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I wonder if a liaison always happens in Korean or not. I mean the last consonant in the previous word is absorbed into the next vowel.

In French, there is a rule on which word the liaison happens, and thus it does not always happen.

But in Korean, is there any chance to have an exception to the rule, depending on the words involved?

Also, does the liaison happen even if it is used with a space?

So far, all the sentences I read seem to always use a liaison. But is there any rule on it or can I assume that the liaison is always used in Korean?

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Depends on how you define "liaison" in Korean. In French, the final consonant is often dropped when the word is pronounced on its own.

  • grand /ɡʁɑ̃/ (The d is dropped)

In Korean, this never happens. What happens instead is the final consonant is simplified when the word is pronounced on its own. (Square brackets [ ] denote the pronunciation)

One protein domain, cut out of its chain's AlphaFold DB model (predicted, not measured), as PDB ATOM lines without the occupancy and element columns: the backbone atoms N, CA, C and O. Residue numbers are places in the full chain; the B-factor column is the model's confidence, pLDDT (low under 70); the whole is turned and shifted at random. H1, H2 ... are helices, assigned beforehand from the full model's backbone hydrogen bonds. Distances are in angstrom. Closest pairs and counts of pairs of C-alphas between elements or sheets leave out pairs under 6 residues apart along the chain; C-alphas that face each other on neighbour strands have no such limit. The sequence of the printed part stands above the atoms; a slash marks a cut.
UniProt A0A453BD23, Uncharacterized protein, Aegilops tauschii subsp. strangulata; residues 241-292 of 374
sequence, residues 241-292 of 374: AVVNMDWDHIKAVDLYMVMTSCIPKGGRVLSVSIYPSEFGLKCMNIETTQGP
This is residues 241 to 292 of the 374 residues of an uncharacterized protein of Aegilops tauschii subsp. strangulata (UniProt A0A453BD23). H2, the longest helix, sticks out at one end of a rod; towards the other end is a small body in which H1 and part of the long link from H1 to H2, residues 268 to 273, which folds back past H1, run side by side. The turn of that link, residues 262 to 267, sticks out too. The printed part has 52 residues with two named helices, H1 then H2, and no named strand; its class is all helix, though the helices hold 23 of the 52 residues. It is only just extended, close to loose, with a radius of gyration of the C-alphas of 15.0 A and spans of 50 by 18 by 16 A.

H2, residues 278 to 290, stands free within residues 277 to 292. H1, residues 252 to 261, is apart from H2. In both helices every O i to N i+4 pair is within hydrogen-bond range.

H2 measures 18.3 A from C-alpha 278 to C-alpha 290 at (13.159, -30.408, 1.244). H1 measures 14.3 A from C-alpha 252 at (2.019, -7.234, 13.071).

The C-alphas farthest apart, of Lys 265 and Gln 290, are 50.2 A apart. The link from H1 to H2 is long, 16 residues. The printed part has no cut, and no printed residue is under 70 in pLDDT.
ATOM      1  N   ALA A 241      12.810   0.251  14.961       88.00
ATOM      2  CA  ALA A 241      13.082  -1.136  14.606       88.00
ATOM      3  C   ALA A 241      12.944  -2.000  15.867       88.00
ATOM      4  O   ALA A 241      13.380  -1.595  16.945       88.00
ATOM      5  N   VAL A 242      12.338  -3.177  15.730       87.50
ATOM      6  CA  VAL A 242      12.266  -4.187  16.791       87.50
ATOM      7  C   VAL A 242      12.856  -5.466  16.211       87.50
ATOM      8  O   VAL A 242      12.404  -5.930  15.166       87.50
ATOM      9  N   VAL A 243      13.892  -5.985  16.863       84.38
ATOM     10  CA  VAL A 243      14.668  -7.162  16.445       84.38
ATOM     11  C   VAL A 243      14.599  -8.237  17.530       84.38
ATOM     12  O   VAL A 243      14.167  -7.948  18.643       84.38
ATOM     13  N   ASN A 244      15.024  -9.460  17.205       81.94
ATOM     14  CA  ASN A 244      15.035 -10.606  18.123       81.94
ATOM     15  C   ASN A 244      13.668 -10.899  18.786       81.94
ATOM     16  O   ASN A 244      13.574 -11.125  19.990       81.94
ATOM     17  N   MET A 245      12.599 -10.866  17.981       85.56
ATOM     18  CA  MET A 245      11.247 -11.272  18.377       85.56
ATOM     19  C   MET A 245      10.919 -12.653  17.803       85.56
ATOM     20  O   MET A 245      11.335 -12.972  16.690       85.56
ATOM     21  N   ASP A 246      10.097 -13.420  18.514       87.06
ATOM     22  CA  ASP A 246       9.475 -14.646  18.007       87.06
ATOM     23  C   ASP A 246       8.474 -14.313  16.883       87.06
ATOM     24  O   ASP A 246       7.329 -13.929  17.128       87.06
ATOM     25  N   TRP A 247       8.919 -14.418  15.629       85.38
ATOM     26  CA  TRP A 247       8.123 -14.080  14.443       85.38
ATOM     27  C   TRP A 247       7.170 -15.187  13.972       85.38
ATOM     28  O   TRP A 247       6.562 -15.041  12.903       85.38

• 옷 [옫]

  • 낮 [낟]

  • 꽃 [꼳]

  • 부엌 [부억]

  • 팥 [팓]

  • 무릎 [무릅]

Refer to https://korean.stackexchange.com/a/2667/109 for more info on this topic.

But in Korean, is there any chance to have an exception to the rule, depending on the words involved?

When there is a vowel following a word with a final consonant, the final consonant is always moved to the following syllable, except when there is a pause between the two.

  • 옷에 [오세]

  • 옷 위에 [오뒤에]

  • pause 위에 [옫.위에]

The pause is not written in writing, and people can arbitrarily insert them between words for emphasis, or for clarification.

  • 범인은 이 사람입니다. [사라밈니다] "The perpetrator is this person."

  • 범인은 이 사람! 입니다. [사람.임니다] : Emphasis added to "이 사람"

  • 제 이름은 박준연입니다. [박쭈녀님니다] "My name is Parm Jun-yeon."

  • 제 이름은 박.준.연.입니다. [박.준.연.임니다] : Pause added between each syllable to clarify the spelling of the name

Also, does the liaison happen even if it is used with a space?

Yes, as I have demonstrated with the "옷 위에" example above.

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